The Boy Next Door (Universal Pictures, R)

film boys-next-door_smWhat I did not expect was for the film to be worse than I originally imagined.

 

 

film boys-next-door

I didn’t have high expectations for The Boy Next Door to start off with. Jennifer Lopez is one of those celebrities so engrained in me as a singer that I forget she acts, and when she does take on an acting role, I can never seem to separate her from her character, and am therefore constantly reminded that I’m watching a movie. The premise is that of your typical Lifetime movie: A sexual encounter turns out to be a mistake for one and the beginning of a crazy obsession for the other. Nonetheless, I was intrigued by the trailer and wanted to see where they would go with this story. What I did not expect was for the film to be worse than I originally imagined.

The film starts off very predictably: Claire (Lopez) is separated from her husband but can’t sign the divorce papers; Noah (Ryan Guzman) moves in next door, shows off his muscles, and the two make eyes at each other until the big moment. This is to be expected, because this much is given away in the trailer. However, every scene following Claire’s “moment of weakness” is also predictable. This isn’t the type of film that keeps you guessing, letting you feel good when you are right. It’s a film that so obviously sets up the next moment that you don’t see a point in continuing.

None of the characters’ actions are believable. After sleeping with her neighbor (who is only a few years older than her son), Claire decides forgetting about it will make it go away. Noah punches a wall inches from Claire’s face when she tells him they made a mistake, yet this is no red flag to her. Claire’s son, Kevin (Ian Nelson, whom you may have briefly seen him in the arena in The Hunger Games), would be more convincing if he were 10 (rather than a teenager) because of how impressionable he is. One minute he loves his dad, and then, after a very short conversation with Noah, whom he’s known maybe a week, thinks his dad is the devil.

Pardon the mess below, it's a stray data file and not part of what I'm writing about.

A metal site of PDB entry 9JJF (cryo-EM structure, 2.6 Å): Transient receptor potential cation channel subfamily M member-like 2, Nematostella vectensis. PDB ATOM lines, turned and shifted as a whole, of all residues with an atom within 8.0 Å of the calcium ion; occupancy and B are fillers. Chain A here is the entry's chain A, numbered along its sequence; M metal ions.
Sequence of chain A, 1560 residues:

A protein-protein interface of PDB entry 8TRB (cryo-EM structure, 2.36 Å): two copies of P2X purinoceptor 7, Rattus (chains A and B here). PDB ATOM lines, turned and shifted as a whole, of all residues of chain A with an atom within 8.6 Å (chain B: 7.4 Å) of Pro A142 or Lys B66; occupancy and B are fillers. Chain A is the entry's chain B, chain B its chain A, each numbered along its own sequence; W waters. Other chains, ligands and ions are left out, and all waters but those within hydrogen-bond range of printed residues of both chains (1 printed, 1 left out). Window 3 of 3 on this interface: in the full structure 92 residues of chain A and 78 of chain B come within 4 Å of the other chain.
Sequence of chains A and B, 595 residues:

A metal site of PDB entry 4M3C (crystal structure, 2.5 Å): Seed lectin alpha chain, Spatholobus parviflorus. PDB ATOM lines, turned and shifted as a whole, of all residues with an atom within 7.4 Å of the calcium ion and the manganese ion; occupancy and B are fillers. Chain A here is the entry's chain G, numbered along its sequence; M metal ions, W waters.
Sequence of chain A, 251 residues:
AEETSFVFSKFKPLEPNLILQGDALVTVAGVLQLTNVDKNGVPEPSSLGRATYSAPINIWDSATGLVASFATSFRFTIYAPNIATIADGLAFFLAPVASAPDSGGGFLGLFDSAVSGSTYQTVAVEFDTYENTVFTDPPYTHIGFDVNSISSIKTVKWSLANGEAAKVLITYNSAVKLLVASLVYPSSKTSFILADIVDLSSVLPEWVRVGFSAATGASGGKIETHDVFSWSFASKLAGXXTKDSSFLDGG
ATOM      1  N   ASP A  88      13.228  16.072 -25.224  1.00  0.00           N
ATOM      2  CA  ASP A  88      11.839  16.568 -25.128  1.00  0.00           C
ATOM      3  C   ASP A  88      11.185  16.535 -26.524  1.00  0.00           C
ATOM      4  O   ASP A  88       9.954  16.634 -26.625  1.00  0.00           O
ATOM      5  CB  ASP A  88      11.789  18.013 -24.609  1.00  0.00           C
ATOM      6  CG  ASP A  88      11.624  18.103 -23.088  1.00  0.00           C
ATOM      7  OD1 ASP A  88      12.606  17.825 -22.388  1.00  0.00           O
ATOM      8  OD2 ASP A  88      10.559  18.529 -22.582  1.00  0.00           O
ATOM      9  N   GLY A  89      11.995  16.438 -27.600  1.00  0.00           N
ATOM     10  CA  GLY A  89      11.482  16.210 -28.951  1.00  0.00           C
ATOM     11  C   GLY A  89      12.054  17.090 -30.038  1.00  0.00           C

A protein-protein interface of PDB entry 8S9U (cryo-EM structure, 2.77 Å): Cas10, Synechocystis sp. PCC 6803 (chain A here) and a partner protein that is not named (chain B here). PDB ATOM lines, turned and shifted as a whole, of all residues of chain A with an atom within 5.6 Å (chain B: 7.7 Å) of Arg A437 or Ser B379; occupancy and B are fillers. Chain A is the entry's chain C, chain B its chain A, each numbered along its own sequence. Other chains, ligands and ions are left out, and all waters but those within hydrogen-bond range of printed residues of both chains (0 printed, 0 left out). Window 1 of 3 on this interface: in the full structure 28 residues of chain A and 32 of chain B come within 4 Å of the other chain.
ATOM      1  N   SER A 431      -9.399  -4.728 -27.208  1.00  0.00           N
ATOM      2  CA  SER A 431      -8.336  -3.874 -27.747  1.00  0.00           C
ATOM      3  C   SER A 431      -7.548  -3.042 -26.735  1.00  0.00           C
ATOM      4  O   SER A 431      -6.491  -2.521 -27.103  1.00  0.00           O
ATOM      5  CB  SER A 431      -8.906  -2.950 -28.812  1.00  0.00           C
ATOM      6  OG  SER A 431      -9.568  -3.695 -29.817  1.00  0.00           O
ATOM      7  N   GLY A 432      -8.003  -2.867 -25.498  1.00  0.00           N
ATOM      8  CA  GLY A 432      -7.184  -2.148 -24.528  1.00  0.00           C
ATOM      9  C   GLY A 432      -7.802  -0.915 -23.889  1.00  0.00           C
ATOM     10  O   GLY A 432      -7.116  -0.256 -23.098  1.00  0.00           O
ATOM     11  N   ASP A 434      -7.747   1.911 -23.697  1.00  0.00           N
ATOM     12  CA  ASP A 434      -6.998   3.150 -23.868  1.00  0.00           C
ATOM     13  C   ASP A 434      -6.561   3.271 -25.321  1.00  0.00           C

The Boy Next Door is classified as a thriller, but at no point during this film did I feel suspense, anticipation, or fear. On the contrary, I could not stop laughing. Guzman really tries to play the calculated psychopath who becomes unhinged, but his performance is so over the top it’s comical. At one point, Claire wields a knife to defend herself, and the music tells you to feel scared because she may be attacked at any moment…and yet it is so obvious that you’re supposed to think Noah is coming to kill her that you know he is not in the vicinity—so she’s holding a knife with this creepy music for no reason, and it becomes very funny.

I find this film most comparable to Steve Shill’s Obsessed, but where Obsessed had a decent story to combat the bad acting, The Boy Next Door suffers from terrible overacting with an underdeveloped story. Barbara Curry takes her first stab at writing with The Boy Next Door, and for a first attempt I will say she has potential—if she can develop characters more fully and add plot twists to her next screenplay. Kristin Chenoweth gives the best performance, probably because her character is there for comic relief, and it is nice to laugh at some intended comedic moments.

I do appreciate director Rob Cohen’s nods to The Fast and the Furious with some speeding cars and a pretty epic explosion. While perhaps out of place in this film, these moments provide nice camera work and are cool to see. | Samantha LaBat

film boys-next-door

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